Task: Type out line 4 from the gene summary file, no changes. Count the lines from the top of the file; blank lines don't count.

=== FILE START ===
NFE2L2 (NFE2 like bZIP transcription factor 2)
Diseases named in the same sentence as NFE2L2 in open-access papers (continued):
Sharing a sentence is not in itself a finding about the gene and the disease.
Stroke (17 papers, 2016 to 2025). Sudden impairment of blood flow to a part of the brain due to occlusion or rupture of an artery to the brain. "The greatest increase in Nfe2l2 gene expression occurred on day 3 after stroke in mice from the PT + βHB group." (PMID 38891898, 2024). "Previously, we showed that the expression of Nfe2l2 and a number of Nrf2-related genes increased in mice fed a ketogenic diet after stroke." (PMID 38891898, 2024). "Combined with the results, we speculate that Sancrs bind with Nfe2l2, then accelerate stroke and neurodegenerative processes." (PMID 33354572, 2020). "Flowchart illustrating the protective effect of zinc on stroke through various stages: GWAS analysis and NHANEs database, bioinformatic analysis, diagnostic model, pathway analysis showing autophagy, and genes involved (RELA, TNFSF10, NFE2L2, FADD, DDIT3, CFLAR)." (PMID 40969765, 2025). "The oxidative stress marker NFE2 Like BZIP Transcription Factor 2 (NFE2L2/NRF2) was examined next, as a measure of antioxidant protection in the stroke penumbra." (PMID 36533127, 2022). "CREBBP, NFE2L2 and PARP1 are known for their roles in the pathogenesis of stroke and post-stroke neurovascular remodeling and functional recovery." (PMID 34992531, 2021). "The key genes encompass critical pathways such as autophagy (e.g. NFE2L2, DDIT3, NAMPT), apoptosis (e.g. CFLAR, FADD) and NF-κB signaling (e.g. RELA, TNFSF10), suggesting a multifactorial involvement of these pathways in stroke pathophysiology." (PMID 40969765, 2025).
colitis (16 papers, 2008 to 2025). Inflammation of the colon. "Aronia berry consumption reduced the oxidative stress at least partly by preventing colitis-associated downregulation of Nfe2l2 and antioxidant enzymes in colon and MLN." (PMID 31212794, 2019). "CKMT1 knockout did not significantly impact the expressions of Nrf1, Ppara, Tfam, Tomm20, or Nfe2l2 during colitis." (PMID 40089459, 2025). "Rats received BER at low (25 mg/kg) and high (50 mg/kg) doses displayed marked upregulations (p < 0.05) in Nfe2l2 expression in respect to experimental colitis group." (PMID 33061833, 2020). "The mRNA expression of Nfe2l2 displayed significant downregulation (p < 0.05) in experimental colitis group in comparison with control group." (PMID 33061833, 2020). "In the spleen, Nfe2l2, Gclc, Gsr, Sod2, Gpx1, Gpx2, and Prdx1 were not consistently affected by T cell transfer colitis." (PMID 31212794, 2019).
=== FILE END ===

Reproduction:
Stroke (17 papers, 2016 to 2025). Sudden impairment of blood flow to a part of the brain due to occlusion or rupture of an artery to the brain. "The greatest increase in Nfe2l2 gene expression occurred on day 3 after stroke in mice from the PT + βHB group." (PMID 38891898, 2024). "Previously, we showed that the expression of Nfe2l2 and a number of Nrf2-related genes increased in mice fed a ketogenic diet after stroke." (PMID 38891898, 2024). "Combined with the results, we speculate that Sancrs bind with Nfe2l2, then accelerate stroke and neurodegenerative processes." (PMID 33354572, 2020). "Flowchart illustrating the protective effect of zinc on stroke through various stages: GWAS analysis and NHANEs database, bioinformatic analysis, diagnostic model, pathway analysis showing autophagy, and genes involved (RELA, TNFSF10, NFE2L2, FADD, DDIT3, CFLAR)." (PMID 40969765, 2025). "The oxidative stress marker NFE2 Like BZIP Transcription Factor 2 (NFE2L2/NRF2) was examined next, as a measure of antioxidant protection in the stroke penumbra." (PMID 36533127, 2022). "CREBBP, NFE2L2 and PARP1 are known for their roles in the pathogenesis of stroke and post-stroke neurovascular remodeling and functional recovery." (PMID 34992531, 2021). "The key genes encompass critical pathways such as autophagy (e.g. NFE2L2, DDIT3, NAMPT), apoptosis (e.g. CFLAR, FADD) and NF-κB signaling (e.g. RELA, TNFSF10), suggesting a multifactorial involvement of these pathways in stroke pathophysiology." (PMID 40969765, 2025).